As opioid overdoses have spiked to unprecedented levels, growing numbers of Americans see addiction as a major problem in their communities. In 2016, more than 63,000 Americans died of opioid-related drug overdoses. That’s more deaths than from firearms or car accidents.
But how do we address the opioid crisis without overcorrecting for the problem?
With numbers like these, it’s not surprising that both federal and state governments have started to take swift action, namely through new legislation intended to curb the prescription, sale and abuse of opioids. Several states, including Arizona and Pennsylvania, have instituted laws that severely restrict the length and quantity of opioid prescriptions.
It’s encouraging to see our communities and government take steps to reverse this mounting problem, but we must include everyone in the conversation. Just as we must listen to law enforcement, doctors, pharmacists and patients suffering from addiction, we also must consider those left in the shadows — patients managing chronic pain disorders.
At a recent Food and Drug Administration meeting on chronic pain, Pittsburgh resident Mariann Farrell, who lives with fibromyalgia and post-herpetic pain, said she has considered suicide because of the constant distress she lives under, according to a recent NBC News report.
Another chronic pain patient, Sandra Flores, a Tucson, Ariz., resident who suffers from adhesive arachnoiditis, a painful spinal and nerve condition, said she cannot find a doctor to prescribe her the medication she needs. She said doctors fear repercussions for prescribing opioids.
Hundreds of thousands of Americans struggle with chronic pain conditions as the result of arthritis, cancer, multiple sclerosis or fibromyalgia, to name a few. Many rely on opioid pain medications to maintain mobility and improve their quality of life. And ensuring these patients have access to vital medications should be considered an important part of our national discourse.
It is true that there was a prolonged period in which the addictive qualities of opioids were misunderstood. Prescription opioids were prescribed at higher rates and for longer periods of time than may have been clinically necessary.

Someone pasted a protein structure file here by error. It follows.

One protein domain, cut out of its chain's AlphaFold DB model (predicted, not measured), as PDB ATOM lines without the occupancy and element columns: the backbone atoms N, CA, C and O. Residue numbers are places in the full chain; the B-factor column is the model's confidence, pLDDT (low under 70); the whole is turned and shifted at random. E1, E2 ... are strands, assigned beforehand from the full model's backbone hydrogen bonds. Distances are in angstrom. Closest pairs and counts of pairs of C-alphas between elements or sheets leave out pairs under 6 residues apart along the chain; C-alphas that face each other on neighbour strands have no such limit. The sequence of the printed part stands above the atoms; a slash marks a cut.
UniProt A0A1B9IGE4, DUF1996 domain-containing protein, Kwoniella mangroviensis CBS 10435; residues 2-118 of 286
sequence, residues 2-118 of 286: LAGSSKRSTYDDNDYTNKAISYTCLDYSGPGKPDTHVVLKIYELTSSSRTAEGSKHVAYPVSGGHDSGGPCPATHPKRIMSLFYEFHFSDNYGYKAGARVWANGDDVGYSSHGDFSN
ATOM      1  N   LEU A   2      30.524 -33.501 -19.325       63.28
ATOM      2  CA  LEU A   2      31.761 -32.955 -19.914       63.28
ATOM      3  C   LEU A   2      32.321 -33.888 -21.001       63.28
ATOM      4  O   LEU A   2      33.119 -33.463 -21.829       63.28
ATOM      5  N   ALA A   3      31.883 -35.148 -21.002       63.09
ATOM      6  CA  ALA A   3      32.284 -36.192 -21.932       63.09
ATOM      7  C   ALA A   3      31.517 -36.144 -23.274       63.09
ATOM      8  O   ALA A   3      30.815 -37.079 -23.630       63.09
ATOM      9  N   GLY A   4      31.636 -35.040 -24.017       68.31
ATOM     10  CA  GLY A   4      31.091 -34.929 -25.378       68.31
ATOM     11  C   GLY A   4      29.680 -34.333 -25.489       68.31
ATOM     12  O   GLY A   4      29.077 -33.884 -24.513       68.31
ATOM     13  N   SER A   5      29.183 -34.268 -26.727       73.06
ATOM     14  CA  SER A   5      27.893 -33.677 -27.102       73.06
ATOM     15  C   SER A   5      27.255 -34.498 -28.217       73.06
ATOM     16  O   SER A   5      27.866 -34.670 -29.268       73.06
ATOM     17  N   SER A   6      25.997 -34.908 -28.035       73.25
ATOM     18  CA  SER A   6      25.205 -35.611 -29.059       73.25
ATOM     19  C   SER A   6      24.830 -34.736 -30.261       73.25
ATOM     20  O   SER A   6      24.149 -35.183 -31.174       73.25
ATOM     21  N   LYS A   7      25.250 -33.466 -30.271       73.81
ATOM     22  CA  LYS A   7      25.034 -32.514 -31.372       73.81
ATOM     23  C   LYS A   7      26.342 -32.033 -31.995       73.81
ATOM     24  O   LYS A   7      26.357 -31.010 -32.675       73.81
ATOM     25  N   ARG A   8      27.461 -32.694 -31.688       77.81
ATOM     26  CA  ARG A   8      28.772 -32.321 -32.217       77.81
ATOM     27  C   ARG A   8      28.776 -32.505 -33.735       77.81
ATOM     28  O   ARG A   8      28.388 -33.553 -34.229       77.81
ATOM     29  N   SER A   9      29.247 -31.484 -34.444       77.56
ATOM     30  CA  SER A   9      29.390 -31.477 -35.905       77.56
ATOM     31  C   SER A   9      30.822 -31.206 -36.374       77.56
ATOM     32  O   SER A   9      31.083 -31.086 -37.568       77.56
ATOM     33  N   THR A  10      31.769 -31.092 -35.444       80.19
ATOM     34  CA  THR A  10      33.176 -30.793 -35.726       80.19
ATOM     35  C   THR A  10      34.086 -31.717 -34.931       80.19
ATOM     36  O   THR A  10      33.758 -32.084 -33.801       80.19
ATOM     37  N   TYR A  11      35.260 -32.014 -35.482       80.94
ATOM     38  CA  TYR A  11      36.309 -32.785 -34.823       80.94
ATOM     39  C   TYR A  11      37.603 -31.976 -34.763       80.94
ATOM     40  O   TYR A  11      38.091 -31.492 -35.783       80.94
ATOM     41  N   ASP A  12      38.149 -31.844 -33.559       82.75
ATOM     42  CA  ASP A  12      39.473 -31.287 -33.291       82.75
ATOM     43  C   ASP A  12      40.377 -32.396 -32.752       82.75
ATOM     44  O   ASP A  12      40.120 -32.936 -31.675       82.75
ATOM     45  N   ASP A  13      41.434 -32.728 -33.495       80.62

But, we must be careful not to let the pendulum swing too far in the other direction and severely restrict prescription opioids for patients suffering from chronic pain — a short-sighted approach that will no doubt lead to a myriad of unintended consequences. Just as we treat addiction with a variety of approaches, physicians must also be able to treat chronic pain using available, approved resources.
Laws that overly restrict opioid prescriptions not only prevent doctors from treating patients’ full medical needs, but they also risk pushing people toward the black market to find other, illegal and unregulated methods of pain management. And still worse, some in the pain community worry that long periods of extreme pain can lead some patients to suicide. Of real concern is the rise of deadly fentanyl and heroin, reminding us that patients should receive pain management and addiction treatment in a clinical setting.
FDA Commissioner Scott Gottlieb recently weighed in, saying: “We don’t want to perpetuate practices that led to the misuse of these drugs and the addiction crisis. At the same time, we don’t want to act in ways that are poorly targeted and end up disadvantaging legitimate patients.” He’s absolutely right.
We can find common-sense solutions to fight the addiction epidemic and consider the needs of sufferers of chronic pain like Mariann and Sandra. We all have a responsibility to elevate the voices of these patients — our national conversation and policy outcomes will be better for it.
Dr. Michael Genovese is the chief medical officer for Acadia Healthcare.
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